Spelling Bee

Fourth grade student Pepper Kelm prepares for the regional Spelling Bee on Tuesday at her home in Twin Falls.

TWIN FALLS — Never has the word “juniper” been so exciting.

For Pepper Kelm, a fourth-grader at Morningside Elementary, it was the word that helped her win the school spelling bee.

“I’m so glad that it was juniper,” Pepper said. “That word is easy.”

She considers herself lucky to win; she didn’t take her competition lightly. She was awestruck by her fellow classmates who put up a good fight, but her skills are not to be sniffed at.

Now, the real challenge begins with the regional spelling bee. Suddenly, the words are much more challenging. Words like tsunami, langosta and hoomalimali are just a taste of what’s to come.

Pepper is just one of 54 students from 28 south-central Idaho schools who will compete in Monday’s fifth annual Times-News Regional Spelling Bee. Students from first grade through eighth grade will compete.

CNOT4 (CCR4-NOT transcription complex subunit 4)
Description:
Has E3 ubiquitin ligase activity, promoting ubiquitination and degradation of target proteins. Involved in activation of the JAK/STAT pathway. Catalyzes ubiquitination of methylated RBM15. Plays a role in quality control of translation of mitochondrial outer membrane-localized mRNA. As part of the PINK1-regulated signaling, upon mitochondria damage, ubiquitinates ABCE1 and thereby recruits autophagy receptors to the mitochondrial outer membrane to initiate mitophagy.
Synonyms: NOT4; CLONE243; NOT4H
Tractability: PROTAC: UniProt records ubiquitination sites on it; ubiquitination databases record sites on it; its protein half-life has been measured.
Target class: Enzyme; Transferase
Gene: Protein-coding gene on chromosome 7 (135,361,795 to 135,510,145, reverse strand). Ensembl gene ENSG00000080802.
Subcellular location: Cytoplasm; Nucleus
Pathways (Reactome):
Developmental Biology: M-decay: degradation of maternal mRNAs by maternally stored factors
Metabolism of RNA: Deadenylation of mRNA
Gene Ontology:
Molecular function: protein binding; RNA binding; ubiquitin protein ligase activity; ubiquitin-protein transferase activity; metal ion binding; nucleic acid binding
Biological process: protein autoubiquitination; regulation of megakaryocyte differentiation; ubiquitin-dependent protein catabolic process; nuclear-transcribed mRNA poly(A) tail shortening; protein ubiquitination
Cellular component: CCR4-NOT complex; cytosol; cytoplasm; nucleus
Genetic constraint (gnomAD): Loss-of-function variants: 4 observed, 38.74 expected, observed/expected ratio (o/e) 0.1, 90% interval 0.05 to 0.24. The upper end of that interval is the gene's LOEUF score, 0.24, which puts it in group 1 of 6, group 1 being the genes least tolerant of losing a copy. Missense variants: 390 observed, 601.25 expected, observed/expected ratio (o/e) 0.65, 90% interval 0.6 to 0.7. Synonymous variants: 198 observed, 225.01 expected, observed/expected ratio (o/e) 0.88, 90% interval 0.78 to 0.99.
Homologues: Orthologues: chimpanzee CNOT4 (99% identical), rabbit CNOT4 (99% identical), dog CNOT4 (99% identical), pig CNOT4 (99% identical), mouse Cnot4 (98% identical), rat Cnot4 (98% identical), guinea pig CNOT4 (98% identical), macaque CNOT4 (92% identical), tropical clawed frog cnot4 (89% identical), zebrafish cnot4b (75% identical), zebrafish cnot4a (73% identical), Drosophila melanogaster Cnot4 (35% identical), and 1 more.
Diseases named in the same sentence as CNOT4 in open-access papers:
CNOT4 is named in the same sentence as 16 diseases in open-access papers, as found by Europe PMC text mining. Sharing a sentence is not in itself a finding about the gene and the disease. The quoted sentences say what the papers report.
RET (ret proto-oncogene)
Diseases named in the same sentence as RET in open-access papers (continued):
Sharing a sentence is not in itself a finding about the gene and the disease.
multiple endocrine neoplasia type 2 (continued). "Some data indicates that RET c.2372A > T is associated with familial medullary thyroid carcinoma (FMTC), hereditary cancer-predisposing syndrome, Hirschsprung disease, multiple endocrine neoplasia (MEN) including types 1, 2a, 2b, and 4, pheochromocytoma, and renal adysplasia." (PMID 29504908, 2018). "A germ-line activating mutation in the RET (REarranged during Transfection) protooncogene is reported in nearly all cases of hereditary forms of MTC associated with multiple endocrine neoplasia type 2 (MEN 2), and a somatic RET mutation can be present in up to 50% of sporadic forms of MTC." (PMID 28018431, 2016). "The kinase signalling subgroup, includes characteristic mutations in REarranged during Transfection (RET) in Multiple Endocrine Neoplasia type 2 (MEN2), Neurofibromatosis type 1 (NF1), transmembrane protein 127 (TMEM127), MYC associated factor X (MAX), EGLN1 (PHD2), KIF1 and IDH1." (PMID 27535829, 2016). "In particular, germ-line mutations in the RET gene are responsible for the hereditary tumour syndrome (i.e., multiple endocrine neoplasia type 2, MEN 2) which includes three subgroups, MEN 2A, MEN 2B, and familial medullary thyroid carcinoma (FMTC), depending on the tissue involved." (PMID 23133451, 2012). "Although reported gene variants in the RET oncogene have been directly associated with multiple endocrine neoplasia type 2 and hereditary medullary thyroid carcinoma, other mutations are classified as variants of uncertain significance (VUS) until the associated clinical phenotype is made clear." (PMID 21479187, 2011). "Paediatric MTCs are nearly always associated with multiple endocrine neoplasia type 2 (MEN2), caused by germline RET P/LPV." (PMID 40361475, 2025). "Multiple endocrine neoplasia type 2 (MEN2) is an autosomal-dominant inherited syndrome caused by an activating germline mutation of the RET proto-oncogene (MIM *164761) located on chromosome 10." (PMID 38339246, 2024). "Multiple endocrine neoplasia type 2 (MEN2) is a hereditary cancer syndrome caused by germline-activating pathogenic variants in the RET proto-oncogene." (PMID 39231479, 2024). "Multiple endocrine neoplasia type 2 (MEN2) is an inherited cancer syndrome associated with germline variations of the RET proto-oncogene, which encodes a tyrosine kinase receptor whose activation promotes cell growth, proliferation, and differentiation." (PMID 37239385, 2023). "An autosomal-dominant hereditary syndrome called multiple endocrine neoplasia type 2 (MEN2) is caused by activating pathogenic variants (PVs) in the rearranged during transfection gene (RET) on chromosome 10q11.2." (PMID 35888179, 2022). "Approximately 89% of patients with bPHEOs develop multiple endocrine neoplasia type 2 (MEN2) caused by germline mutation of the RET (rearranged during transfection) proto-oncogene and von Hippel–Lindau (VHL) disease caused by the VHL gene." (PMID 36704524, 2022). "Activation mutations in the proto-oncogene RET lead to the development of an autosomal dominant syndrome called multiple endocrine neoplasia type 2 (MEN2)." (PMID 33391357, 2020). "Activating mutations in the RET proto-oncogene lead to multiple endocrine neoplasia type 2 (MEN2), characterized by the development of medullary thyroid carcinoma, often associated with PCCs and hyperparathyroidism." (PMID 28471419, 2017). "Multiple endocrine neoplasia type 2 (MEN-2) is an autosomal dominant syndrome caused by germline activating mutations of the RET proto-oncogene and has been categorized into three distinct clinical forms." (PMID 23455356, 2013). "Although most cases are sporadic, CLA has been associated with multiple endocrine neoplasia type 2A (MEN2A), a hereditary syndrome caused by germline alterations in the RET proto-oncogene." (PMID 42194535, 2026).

Each participating school, depending on its size, will send its top two or three spellers to regionals. The winner of the Times-News Regional Spelling Bee will advance to the Scripps National Spelling Bee, to be held May 27 through May 30 in National Harbor, Md.

Each of the contestants receives a packet with up to 1,150 words that they must memorize, said Keith Kelm, Pepper’s father. The packet takes the students on a mini-world tour, with each page exploring the different origins for words.

There are words from Japan, Greece, Germany, Hawaii and even a trip back in time to visit Old English.

“You follow these rules of the English language and they don’t always make sense,” Keith said. “This packet helps them learn why these exceptions are like that.”

Spelling Bee

Fourth grade student Pepper Kelm and her father Keith Kelm go over Pepper's words as she prepares for the Regional Spelling Bee on Tuesday at her home in Twin Falls.

Keith and Pepper practice an hour every day; he reads the words out loud to her as she looks at them.

What’s her secret to memorizing words? Usually, she looks at the word for a long time and she breaks it into manageable parts. Suddenly the challenge that was before her seems a little bit smaller.

“I think I need to learn how to spell by the time I’m a grown-up,” Pepper said. “If I don’t, people will think I’m a weirdo or something.”


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